As a reminder, this is the week in which the Nation Council of Compensation Insurance (“NCCI”) hosts the Annual Issues Symposium (“AIS”) in Orlando.  This is by far the workers’ compensation industry’s most important event and where NCCI Chief Actuarial Officer Kathy Antonello will provide the keynote presentation at 9:15 this morning (5.14.15) on the emerging trends and overall fiscal health of the industry.  The all-important industry combined ratio (Losses and Fixed Cost/Premiums and Investment Income) on both an accident and calendar year basis is the macro focus, but many other important trend analytics are presented on every element of the wc system that is meaningful (i.e. opiates, wellness).

Last year’s version of Kathy’s presentation is linked below -

“What do you think the combined will be” has been the conversation topic all week and Kathy will provide industry magnates the answer today (my pocket number is a 99).

“…and the combined ratio for 2015 is?”  (last year was a 101…)



Affordable Care Act : Success or Failure? Only Version of the Facts or Only Version of the Truth?

With all the pomp and circumstance surrounding the ACA, there is still very little to learn about its impact.  While not the person to make predictive calls as that is only the job of an actuarial fellow,  little data right now relates anything much about ACA impact on workers’ compensation. 
Intuition assumes that socialized medicine will take claims out of the workers’ compensation system….  
“Health-care consumers and providers felt the squeeze of rising health-care costs in 2014 – with out-of-pocket costs for patients rising 11% — according to a TransUnion Healthcare report released Wednesday.”
Does this add up?  As the author states, hmmm….  -PRH
Paul Krugman - New York Times Blog

ACA Airbrushing





Yesterday I mentioned the phenomenon of austerity airbrushing — the way people who made pro-austerity arguments that have been refuted by events now claim that they said something quite different from what they did, in fact, say. There’s a comparable development when it comes to health reform — except that this is even more amazing, because it depends on observers forgetting what the debate looked like in the very recent past.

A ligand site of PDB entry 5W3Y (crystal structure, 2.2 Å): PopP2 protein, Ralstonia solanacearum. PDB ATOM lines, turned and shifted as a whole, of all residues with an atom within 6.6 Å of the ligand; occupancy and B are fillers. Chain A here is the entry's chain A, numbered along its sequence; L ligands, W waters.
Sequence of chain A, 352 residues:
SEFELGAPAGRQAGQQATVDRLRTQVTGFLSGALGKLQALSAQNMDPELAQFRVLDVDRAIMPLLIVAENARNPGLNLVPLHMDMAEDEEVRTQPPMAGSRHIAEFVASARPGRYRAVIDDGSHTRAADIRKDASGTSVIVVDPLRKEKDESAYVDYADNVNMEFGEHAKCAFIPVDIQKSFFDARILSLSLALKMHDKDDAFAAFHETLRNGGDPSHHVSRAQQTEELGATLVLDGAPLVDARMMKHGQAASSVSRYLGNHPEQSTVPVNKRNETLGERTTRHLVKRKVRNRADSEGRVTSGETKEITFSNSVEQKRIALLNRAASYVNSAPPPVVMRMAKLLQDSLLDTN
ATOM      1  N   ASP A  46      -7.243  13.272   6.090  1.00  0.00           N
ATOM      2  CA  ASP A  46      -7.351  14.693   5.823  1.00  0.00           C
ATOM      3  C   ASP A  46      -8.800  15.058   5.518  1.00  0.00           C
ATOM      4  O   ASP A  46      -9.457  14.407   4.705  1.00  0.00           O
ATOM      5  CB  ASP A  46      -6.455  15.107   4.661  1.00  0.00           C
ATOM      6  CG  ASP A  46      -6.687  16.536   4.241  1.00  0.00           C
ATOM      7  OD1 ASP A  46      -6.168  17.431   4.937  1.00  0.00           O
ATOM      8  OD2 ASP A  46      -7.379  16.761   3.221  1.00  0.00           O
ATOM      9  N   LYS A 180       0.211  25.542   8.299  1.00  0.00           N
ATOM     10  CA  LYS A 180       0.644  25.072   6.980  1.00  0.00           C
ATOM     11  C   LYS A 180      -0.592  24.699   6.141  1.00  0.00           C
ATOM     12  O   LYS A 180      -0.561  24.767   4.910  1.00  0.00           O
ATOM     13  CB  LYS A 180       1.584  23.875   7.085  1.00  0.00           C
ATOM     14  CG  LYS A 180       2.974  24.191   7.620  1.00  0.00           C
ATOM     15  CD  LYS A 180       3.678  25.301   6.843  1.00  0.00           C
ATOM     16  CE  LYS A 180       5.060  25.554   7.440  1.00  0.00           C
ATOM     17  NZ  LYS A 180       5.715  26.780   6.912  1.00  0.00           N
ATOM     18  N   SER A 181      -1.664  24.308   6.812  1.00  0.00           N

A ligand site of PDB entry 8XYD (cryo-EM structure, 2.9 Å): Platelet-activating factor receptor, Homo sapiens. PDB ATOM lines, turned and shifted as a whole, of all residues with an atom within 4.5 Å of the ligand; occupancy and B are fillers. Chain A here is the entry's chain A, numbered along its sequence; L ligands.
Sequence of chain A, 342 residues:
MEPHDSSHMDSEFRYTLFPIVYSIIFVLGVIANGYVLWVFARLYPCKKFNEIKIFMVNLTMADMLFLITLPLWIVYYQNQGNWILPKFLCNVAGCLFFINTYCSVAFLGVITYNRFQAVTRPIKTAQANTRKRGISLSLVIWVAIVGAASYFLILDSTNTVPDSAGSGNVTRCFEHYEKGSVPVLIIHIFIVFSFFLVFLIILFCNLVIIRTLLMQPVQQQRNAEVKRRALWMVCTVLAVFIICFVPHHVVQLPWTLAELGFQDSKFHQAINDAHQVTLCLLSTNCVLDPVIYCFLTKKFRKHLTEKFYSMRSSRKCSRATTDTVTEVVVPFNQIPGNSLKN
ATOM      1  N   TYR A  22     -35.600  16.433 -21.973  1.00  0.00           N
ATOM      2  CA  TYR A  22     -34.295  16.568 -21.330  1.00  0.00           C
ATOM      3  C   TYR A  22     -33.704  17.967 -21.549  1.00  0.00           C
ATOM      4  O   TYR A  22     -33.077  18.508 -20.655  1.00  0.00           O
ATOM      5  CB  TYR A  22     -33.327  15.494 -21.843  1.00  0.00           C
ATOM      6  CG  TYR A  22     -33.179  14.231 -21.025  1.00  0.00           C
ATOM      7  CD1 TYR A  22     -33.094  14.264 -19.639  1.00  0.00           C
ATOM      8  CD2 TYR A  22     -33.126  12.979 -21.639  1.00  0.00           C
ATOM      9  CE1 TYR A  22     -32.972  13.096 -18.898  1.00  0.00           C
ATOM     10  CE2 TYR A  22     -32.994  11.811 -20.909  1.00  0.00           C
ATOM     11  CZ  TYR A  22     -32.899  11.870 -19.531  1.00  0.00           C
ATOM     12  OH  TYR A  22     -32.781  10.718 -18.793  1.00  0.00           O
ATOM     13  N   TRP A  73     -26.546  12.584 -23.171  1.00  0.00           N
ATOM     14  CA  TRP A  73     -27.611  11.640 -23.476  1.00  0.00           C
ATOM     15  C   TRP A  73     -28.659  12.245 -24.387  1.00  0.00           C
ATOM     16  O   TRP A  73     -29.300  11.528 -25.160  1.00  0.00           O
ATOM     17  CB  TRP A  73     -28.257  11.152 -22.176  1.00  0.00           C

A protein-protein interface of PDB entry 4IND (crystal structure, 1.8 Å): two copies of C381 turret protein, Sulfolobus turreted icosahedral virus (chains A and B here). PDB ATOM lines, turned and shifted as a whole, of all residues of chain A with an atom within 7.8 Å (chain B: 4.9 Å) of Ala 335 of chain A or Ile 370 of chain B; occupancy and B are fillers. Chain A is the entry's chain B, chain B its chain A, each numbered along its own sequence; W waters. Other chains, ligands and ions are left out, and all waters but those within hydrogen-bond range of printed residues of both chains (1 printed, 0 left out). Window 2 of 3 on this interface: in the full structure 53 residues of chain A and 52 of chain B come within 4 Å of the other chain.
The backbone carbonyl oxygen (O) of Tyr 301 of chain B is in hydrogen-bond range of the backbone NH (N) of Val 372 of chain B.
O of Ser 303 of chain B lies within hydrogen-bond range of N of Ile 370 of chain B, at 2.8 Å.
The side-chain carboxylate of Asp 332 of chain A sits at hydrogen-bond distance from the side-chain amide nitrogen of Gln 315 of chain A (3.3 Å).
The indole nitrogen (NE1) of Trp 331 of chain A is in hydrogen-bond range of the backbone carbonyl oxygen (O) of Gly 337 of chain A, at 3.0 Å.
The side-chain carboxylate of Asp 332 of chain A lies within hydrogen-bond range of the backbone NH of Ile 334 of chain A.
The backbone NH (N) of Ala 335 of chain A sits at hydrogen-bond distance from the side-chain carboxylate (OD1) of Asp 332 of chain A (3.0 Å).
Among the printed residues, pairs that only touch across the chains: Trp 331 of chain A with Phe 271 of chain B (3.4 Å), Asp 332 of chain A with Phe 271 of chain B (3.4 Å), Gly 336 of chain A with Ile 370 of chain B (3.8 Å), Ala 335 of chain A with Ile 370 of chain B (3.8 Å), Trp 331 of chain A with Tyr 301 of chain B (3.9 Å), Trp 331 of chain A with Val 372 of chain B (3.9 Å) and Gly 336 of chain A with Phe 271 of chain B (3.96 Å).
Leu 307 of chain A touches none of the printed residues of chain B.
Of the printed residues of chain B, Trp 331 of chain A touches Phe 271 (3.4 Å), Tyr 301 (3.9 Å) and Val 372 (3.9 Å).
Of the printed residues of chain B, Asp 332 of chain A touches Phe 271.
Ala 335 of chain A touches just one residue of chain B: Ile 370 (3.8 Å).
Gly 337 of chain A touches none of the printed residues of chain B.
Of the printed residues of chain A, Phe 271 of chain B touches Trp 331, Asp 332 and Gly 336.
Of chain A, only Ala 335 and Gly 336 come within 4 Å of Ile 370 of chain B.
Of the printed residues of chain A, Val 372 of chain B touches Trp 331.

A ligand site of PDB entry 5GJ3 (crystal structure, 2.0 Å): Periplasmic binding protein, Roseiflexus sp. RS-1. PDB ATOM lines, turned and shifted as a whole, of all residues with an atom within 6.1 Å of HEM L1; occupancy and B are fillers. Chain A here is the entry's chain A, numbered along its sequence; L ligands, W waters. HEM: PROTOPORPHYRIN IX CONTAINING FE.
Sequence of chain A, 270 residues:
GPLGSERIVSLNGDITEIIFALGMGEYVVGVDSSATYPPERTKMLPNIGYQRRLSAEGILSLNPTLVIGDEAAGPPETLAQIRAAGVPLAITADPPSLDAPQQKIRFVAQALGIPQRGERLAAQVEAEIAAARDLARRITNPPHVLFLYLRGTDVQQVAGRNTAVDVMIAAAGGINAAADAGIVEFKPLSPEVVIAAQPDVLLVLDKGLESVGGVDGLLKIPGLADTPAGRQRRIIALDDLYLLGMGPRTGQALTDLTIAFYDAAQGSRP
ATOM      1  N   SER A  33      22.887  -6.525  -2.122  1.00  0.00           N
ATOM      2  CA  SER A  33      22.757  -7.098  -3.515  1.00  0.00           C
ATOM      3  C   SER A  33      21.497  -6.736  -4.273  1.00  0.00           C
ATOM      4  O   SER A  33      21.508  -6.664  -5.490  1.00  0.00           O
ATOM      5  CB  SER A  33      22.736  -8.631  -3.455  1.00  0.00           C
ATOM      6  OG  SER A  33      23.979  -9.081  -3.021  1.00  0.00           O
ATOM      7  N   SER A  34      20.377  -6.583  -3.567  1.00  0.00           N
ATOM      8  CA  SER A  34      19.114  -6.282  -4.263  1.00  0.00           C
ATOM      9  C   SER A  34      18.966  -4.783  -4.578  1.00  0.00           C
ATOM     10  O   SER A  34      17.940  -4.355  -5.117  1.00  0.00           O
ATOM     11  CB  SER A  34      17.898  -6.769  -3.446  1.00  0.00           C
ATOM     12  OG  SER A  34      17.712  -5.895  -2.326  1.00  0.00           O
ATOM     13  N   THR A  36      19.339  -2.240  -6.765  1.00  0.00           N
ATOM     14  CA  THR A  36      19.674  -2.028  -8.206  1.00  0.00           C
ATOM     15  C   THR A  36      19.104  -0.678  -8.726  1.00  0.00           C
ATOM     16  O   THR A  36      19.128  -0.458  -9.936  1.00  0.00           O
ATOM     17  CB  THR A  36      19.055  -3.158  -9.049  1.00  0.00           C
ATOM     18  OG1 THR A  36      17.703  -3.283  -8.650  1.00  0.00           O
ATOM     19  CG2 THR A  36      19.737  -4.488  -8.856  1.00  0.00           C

Thus, Jonathan Chait has some fun with the very thin-skinned Cliff Asness, who claims that it was “never in dispute” that Obamacare would increase the number of Americans with health insurance. Hmmm:

Insurer reserve releases set to slow as prices fall | Business Insurance

Property/casualty insurers will likely announce solid reserve releases in 2015 but declining insurance premiums point to lower releases in 2016 and 2017, according to a report from investment analyst Keefe, Bruyette & Woods Inc.The analysis of the industry’s year-end 2014 reserves “points to industry-wide redundancies of $21.6 billion, or 3.6%,” said the report, “Insurance Property and Casualty, April 19, 2015: Is the Joy Ride Over? Solid 2014 Reserve Adequacy Points to Peak Releases,” released Monday. .“We’re at the point in the pricing cycle where rate adequacy is fading, leaving less excess cushion in loss picks,” the report said.